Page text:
B. Building Blocks for the Best System of Emission Reduction

    This subsection summarizes the EPA's analytic approach to 
determining the best system of emission reduction (BSER) for 
CO2 emissions from existing EGUs. Later subsections discuss 
particular measures and how they form the basis of the BSER.\92\
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    \92\ The EPA is aware of the potential that one or more 
facilities involved in programs mentioned or relied on in this 
proposal may have received some form of assistance under the Energy 
Policy Act of 2005 (EPAct). Section 402 (i) of the EPAct (codified 
at 42 U.S.C. section 15962(i)) states:
    ``No technology, or level of emission reduction, solely by 
reason of the use of the technology, or the achievement of the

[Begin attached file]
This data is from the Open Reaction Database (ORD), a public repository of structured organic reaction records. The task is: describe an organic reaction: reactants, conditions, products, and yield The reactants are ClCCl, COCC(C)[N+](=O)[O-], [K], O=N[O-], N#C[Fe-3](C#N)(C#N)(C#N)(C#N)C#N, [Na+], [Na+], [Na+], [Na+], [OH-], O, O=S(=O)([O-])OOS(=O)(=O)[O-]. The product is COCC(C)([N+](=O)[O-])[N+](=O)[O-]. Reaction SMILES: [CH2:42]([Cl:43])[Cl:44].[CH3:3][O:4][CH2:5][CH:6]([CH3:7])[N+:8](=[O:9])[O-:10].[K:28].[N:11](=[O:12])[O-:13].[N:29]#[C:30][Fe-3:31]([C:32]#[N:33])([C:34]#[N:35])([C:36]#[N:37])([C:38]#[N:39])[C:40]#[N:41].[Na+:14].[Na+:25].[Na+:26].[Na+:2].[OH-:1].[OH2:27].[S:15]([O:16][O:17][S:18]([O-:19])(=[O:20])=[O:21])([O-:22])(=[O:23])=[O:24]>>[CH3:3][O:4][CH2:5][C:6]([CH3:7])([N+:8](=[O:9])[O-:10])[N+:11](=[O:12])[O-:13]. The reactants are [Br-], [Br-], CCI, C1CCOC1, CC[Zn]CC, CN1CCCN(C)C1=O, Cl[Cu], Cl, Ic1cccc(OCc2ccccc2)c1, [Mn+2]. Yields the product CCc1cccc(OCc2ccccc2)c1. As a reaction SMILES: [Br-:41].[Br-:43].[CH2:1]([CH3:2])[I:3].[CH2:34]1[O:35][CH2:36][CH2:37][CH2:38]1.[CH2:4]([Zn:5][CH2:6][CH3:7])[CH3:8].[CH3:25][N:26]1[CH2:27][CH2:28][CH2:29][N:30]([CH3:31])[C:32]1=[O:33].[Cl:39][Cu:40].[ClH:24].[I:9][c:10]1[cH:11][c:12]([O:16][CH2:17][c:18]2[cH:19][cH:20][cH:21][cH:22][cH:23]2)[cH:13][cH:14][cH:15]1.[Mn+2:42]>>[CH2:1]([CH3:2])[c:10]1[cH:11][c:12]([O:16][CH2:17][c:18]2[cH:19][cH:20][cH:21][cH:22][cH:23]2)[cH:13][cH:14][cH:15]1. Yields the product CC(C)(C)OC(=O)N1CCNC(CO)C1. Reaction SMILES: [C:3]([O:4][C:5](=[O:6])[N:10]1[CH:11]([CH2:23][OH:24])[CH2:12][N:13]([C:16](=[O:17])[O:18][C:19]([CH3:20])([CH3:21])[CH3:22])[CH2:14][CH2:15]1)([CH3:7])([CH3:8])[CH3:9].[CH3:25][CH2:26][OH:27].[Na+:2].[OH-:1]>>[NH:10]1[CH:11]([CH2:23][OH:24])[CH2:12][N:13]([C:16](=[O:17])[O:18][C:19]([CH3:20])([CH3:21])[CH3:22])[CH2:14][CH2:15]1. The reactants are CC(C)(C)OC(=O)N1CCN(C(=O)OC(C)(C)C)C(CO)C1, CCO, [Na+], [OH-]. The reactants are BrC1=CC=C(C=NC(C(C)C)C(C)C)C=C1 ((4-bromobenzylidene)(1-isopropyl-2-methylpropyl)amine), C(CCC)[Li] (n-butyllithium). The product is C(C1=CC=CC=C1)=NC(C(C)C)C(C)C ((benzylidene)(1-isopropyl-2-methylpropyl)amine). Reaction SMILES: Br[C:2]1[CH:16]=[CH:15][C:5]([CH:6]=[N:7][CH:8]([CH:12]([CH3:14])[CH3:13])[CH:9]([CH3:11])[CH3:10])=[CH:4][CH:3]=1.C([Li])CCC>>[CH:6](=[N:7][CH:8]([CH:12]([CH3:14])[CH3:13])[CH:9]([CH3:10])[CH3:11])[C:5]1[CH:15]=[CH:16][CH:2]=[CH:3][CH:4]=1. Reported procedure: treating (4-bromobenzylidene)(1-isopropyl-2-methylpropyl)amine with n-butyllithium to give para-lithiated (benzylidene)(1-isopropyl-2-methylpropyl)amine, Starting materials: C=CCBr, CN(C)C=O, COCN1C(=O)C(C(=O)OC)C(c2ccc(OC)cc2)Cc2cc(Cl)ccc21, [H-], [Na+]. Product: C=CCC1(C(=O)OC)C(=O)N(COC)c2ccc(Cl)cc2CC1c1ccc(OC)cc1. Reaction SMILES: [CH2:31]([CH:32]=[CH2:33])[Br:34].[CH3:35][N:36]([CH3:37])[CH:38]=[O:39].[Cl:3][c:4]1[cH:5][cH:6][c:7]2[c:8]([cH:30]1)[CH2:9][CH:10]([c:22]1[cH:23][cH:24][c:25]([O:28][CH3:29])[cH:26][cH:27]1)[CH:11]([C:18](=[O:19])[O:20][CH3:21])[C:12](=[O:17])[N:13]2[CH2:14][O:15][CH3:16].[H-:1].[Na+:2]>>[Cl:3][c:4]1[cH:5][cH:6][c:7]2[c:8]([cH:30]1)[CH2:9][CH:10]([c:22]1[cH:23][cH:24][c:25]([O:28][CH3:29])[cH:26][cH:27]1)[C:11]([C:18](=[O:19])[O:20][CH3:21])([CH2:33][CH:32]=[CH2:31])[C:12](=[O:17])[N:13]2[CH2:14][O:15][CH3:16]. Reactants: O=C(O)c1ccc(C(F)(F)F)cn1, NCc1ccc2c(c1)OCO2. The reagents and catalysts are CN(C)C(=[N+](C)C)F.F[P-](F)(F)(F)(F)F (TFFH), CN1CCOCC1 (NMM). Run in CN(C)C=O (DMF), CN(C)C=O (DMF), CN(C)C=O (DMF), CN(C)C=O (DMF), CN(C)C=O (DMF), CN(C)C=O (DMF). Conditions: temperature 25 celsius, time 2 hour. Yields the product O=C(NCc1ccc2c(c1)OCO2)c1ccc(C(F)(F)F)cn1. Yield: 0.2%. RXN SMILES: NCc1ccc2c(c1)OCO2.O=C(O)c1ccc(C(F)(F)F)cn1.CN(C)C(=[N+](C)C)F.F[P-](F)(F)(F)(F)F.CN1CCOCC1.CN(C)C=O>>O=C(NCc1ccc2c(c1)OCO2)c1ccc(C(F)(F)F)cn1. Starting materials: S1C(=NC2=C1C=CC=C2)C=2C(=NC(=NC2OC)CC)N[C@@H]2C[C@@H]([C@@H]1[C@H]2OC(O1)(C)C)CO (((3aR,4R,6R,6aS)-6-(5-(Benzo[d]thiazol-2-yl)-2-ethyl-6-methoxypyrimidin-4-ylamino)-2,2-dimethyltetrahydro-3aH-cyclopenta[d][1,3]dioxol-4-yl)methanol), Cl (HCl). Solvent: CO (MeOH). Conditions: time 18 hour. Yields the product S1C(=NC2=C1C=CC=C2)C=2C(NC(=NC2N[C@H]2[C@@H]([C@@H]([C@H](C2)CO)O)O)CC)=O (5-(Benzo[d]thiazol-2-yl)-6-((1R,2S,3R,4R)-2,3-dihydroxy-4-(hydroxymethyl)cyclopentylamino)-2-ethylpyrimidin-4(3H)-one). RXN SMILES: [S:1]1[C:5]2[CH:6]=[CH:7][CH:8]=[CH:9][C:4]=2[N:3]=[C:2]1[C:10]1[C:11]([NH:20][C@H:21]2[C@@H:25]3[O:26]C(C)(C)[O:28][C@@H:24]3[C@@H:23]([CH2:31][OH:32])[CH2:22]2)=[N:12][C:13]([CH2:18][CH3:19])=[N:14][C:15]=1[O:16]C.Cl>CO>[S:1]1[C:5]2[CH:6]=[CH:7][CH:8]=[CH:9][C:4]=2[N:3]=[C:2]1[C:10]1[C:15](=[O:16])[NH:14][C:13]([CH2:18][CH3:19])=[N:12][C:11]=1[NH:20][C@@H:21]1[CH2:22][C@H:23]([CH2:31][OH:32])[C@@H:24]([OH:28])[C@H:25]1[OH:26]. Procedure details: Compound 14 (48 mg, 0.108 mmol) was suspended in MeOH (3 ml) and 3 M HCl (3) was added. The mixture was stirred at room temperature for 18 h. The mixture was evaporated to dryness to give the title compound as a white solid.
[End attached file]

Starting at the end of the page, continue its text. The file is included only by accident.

emission reduction, by 1 or more facilities receiving assistance 
under this Act, shall be considered to be--(1) adequately 
demonstrated for purposes of section 111 of the Clean Air Act (42 
U.S.C. 7411)[.]''
    In a February 26, 2014 Notice of Data Availability, the EPA 
proposed to give this provision its natural meaning: the term 
``solely'' modifies all of the provisions, so that any ``adequately 
demonstrated'' finding by the EPA could not be based solely upon 
technology, level of emission reduction, or achievement of the 
emission reduction by a facility (or facilities) receiving 
assistance. The EPA proposes the same interpretation here. The EPA 
further believes that its proposed determination of the ``best 
system of emission reduction . . . adequately demonstrated'' does 
not depend exclusively on technology, level of emission reduction, 
or achievement of emission reduction from facilities receiving EPAct